Summer slide. I know I am preaching to the choir here, but it is still a thing. Ideally, addressing summer slide should be a part of your annual goals or tasks, much like summer reading or Banned Books Week. Even more ideal, if there is such a thing, is partnering with schools and other local agencies. First, though, as my old college professor used to say, we can’t discuss a topic without defining it first. So, here we go.
What is summer slide and why should I care?
Summer slide, and I think Colorado Dept of Education puts it best is:
Why you should care
Summer slide can affect almost any child. However, the children it impacts the most are the most socioeconomically disadvantaged. Here’s a thousand words for you:
Why STEM activities?
Okay, so STEM is not reading, I get that. However, remember, we have so many types of approaches to learning and to reading. You know you have your reluctant readers, your kids who respond better to Legos than they do books, or kids who want graphic novels instead of chapter books. It makes sense, then that we need diverse approaches to summer slide.
Defy the Odds: beat summer reading!
You’re welcome! ; ))
These links offer graphic-based views of summer slide and achievement gap impacts.
• Summer Reading Makes a Difference for Colorado Families, Colorado State Library
• Summer by the Numbers, National Summer Learning Association
• The Achievement Gap, National Summer Learning Association
• Kids Who Read Beat Summer Slide, First Book
• Summer Learning Loss Increases the Achievement Gap, Partner for Children
Organizations dedicated to combatting summer slide:
• The National Summer Learning Association offers a wealth of online resources, high-quality research,
and an excellent annual conference related to summer learning and preventing summer slide. The
Publications & Resources tab of the website particularly leads to excellent research and practical tips
for summer program providers.
• Summer Matters is a California organization that provides research and tools on preventing slide that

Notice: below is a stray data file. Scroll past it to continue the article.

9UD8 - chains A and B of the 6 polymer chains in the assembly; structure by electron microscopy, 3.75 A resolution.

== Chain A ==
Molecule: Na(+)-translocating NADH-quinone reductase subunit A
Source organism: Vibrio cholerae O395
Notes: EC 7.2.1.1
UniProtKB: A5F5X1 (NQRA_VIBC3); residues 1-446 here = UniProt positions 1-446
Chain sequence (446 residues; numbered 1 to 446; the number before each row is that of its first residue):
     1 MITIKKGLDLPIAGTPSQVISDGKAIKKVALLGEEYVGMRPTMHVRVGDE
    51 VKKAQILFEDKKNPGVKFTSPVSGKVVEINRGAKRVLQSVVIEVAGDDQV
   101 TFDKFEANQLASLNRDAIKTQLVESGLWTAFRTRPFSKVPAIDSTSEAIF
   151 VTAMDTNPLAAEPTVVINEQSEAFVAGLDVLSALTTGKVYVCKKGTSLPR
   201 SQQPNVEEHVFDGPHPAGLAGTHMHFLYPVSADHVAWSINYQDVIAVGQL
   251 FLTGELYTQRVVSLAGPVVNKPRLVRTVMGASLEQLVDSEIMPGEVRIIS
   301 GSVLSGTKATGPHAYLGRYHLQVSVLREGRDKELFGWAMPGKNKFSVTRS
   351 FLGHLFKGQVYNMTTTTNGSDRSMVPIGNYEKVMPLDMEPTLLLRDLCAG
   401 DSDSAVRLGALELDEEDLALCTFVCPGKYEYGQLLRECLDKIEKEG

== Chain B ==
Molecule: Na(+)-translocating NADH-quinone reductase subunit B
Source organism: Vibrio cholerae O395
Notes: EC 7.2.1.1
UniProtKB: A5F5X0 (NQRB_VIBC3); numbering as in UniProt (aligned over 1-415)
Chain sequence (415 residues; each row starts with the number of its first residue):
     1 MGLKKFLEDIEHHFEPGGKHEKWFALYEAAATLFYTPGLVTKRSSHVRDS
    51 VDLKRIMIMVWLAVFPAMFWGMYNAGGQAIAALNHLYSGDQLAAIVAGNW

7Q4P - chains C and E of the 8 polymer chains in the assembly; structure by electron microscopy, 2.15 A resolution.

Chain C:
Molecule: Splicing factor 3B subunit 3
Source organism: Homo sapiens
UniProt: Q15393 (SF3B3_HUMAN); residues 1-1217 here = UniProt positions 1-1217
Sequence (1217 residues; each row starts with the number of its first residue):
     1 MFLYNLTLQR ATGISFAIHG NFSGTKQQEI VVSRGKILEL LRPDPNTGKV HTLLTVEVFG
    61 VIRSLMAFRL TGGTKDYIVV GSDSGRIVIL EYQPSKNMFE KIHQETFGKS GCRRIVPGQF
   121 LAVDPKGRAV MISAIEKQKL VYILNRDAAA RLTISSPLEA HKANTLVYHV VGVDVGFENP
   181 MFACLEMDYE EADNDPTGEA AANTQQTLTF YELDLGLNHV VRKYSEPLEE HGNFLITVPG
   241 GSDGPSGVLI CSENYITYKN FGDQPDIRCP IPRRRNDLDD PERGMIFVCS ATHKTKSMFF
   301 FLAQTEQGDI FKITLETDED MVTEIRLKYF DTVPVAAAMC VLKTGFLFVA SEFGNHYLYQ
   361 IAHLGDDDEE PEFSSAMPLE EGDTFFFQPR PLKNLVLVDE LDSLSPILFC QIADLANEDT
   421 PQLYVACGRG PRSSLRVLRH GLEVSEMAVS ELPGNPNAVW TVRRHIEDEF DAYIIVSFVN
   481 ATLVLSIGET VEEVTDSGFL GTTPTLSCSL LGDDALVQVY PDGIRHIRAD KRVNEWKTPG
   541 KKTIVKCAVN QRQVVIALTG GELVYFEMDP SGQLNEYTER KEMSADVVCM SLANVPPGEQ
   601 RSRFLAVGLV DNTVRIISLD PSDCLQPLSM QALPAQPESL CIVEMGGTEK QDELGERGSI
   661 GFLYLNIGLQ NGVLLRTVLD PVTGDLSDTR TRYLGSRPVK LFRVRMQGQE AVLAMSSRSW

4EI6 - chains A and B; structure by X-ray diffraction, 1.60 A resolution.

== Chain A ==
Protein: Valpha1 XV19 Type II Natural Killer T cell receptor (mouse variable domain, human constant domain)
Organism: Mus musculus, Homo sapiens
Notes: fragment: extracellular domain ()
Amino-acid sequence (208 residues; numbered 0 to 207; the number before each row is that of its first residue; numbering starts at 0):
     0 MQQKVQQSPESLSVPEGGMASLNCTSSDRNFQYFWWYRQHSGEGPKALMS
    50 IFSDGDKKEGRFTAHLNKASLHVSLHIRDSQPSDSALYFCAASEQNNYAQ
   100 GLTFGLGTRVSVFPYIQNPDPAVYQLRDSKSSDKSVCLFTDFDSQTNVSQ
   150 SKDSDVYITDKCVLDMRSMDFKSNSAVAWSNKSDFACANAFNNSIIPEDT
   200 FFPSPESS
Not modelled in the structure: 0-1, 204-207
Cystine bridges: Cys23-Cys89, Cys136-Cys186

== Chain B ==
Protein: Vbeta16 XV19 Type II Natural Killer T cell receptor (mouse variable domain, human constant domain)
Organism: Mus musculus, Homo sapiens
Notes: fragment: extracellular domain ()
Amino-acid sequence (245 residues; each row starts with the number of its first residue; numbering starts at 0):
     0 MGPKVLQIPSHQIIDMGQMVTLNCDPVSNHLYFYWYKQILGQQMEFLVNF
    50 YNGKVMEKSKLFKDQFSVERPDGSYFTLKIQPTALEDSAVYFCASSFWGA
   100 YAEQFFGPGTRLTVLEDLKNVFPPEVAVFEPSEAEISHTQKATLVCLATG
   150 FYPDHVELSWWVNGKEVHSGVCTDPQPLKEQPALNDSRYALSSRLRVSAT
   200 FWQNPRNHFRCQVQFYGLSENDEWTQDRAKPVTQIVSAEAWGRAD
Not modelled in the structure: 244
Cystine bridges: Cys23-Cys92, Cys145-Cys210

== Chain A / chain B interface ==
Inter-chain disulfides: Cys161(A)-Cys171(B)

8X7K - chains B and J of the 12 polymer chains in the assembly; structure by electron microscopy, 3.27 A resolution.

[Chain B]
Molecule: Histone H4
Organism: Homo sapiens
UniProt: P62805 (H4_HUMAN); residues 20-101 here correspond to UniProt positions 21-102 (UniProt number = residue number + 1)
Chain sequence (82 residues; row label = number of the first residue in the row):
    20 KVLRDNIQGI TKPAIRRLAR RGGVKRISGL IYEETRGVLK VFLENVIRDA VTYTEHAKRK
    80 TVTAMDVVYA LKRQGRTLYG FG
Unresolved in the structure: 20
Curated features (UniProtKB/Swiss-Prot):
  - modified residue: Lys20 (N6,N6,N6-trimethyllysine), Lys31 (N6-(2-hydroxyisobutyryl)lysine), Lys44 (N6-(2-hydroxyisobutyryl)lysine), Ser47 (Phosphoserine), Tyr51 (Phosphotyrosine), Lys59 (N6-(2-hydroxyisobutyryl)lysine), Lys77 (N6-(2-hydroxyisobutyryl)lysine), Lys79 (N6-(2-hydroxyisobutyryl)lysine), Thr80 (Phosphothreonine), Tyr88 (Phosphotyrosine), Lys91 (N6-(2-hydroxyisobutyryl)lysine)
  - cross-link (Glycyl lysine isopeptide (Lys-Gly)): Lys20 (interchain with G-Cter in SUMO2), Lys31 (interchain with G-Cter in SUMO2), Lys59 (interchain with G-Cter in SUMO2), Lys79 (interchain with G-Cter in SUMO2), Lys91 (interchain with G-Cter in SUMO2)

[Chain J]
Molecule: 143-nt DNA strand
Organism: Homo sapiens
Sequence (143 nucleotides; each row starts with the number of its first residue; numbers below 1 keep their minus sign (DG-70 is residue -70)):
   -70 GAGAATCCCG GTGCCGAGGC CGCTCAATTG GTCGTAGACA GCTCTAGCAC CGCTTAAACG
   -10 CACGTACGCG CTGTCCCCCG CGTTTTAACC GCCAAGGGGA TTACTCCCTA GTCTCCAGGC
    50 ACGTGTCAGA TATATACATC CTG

are relevant nationwide.
In sum, we need to keep this concept at the forefront of parents’ minds as we head into summer. As public servants, we have unique advantages and opportunities to keep the conversation going. Thus, even if you feel you can’t create interventional programs, you know people, politicians, policy makers, etc, who can. It will be worth every minute of your time, if you can’t spare a dime.
Partner, partner, partner!
Preventing summer slide is most effective when community organizations—including schools, public
libraries, community centers, parent groups, social service agencies, and others—work together to
encourage kids to read, make reading fun, and to reach families about the importance of reading over
So here’s your elevator speech talking points for your boss, or your county council:
- Children in low-income households fall behind an average of 2 months in reading during the summer. And, summer slide is cumulative, with these learning losses building up each summer.
- Summer learning loss accounts for two-thirds of the 9th grade achievement gap in reading between
students from low-income households and their higher-income peers.
- Students from low-income households with access to books over the summer see significantly more
gains in reading scores from spring to fall than students from high-income households with access to books and those from low-income households without access to books.
- Differences in children’s summer learning experiences during their elementary school years can
ultimately impact whether they earn a high school diploma and continue to college.